Music Review
12:00 pm
Thu June 21, 2012

Music Review: Mahler Symphony No. 4 Preformed by Boston Symphony Orchestra

 

         Mahler, a late romantic composer embraces the ideals of the romantic era fully in this symphony.  He enjoyed making grandiose and long compositions, having a large orchestra and embracing the idea of programmatic music.  Many listeners of classical music can point to Berlioz’s Symphonie Fantastique as being an example of programmatic music, with a whole story associated with the symphony; but many composers in the late romantic era used writings and other ideas to form pictures and stories for the listener. Mahler’s Fourth Symphony uses the poem “Das himmlische Leben” or “The Celestial Life” as an inspiration and image for the symphony, each movement corresponding to a stanza of the poem.

        Unlike, for example Symphonie Fantastique, in this Symphony the connection to the poem was less exact and more a general idea of joyful and celebratory celestial life. One example where the poem did not connect to the music was in the second stanza, Saint John’s lamb is being lead to the butcher and “Saint Luke slaughters an oxen without giving it a thought.”  Though there was a minor selection near the end of the movement, I did not see the translation from the poem to the second movement of the symphony.  I also thought that it was interesting that the second movement was a scherzo and the third movement was slow, an interesting change from the classic symphonic structure.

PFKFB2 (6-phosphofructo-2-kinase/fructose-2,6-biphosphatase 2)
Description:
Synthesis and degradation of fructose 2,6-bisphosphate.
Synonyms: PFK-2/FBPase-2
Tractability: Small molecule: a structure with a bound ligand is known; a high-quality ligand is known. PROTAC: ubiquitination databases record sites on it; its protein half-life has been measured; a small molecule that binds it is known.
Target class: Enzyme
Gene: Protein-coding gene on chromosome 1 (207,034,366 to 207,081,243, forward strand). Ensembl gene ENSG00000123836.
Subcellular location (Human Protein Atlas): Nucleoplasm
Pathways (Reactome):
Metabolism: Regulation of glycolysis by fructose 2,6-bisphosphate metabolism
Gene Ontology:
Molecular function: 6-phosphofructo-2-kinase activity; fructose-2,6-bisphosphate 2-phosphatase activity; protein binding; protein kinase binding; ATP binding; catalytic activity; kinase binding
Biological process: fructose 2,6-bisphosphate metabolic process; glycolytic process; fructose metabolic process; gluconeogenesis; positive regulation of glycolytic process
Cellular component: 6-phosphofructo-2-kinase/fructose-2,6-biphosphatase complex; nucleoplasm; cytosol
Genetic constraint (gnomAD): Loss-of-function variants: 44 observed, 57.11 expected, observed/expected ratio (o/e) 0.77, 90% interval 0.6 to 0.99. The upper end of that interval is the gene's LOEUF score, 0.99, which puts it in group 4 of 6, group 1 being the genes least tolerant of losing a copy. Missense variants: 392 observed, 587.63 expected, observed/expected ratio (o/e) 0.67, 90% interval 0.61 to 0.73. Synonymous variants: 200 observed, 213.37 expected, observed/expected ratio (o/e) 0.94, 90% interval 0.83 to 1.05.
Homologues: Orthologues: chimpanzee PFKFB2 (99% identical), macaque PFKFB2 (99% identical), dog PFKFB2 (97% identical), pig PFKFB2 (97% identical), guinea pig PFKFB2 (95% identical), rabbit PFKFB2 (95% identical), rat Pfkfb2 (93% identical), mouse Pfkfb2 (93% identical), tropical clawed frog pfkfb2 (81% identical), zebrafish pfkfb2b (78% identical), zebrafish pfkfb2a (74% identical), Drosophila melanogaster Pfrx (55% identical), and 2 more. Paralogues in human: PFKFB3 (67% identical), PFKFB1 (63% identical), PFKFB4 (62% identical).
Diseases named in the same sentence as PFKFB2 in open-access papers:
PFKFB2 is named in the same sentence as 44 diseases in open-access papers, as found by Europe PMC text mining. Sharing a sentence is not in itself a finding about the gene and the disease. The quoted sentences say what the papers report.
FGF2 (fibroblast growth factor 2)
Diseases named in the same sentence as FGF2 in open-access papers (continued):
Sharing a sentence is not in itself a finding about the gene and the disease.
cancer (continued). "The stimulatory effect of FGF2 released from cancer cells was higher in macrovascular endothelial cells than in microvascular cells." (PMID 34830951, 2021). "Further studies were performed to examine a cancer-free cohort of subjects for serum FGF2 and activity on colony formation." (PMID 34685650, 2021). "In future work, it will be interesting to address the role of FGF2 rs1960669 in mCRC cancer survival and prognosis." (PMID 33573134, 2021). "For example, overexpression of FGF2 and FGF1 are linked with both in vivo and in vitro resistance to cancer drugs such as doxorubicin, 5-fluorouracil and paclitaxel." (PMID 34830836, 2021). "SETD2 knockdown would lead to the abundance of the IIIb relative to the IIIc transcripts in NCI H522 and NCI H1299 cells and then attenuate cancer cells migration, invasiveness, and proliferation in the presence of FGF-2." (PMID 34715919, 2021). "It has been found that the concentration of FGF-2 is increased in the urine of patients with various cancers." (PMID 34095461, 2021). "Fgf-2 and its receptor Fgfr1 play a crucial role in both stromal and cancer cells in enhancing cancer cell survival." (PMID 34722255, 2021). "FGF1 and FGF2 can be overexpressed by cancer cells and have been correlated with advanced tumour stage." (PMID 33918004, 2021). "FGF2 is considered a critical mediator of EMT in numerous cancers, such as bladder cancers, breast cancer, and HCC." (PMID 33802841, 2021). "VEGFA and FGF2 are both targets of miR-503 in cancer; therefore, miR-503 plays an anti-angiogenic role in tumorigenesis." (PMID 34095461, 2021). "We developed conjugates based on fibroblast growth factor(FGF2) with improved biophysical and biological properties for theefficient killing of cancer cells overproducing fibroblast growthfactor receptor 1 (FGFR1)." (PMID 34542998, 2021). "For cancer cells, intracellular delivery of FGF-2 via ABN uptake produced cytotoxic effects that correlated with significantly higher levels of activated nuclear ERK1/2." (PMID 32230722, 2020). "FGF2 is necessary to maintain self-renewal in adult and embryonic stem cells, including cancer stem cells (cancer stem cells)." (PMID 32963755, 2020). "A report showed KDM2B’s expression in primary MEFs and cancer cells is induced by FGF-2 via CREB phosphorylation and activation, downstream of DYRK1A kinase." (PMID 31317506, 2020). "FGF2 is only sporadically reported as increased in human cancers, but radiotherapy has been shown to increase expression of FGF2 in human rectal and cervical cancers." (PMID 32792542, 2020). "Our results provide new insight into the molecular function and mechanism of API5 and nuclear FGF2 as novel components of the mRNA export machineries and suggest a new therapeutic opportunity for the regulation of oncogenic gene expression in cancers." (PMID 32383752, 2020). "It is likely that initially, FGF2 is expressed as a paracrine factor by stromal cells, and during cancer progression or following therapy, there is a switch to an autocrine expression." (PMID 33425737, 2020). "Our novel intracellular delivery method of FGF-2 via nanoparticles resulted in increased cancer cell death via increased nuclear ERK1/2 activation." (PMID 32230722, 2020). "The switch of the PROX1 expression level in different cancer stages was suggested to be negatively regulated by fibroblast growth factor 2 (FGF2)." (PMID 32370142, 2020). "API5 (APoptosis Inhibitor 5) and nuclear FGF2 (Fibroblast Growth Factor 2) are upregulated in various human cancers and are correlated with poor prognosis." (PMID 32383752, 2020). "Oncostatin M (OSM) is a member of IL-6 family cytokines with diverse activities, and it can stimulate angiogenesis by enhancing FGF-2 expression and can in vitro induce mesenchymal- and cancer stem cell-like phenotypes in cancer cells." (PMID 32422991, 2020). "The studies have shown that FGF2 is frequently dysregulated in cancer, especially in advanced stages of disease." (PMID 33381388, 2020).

Without the booklet in the front of the CD and the poem to read alongside the symphony, I would have appreciated Mahler’s work differently.  There is a brilliant orchestration here, and the Boston Symphony Orchestra does a marvelous job playing a symphony meant for an orchestra twice their size.  The brass sound was incredible, and Mahler should not be preformed without a superb brass section, which the Boston Symphony Orchestra has.  The solo singer in the fourth movement, Kiri Te Kanawa, did a good job expressing the gaiety in the last stanza of the poem.  The quality of the recording was excellent and I could find nothing at fault with the performance of the piece. 

         I think that this recording and many Mahler symphonies are best to not be contained to small computer speakers.  I would rather listen to Mahler in concert with a larger orchestra and an energetic conductor (as Mahler was himself).  It would be a better environment to take in the grandiose of his fourth symphony in a concert hall even if is lengthy as the total playing time is just under an hour.  Overall, I enjoyed the performance Mahler’s Symphony No. 4 by the Boston Symphony orchestra, but as a composition, it is not in my top favorite romantic symphonies.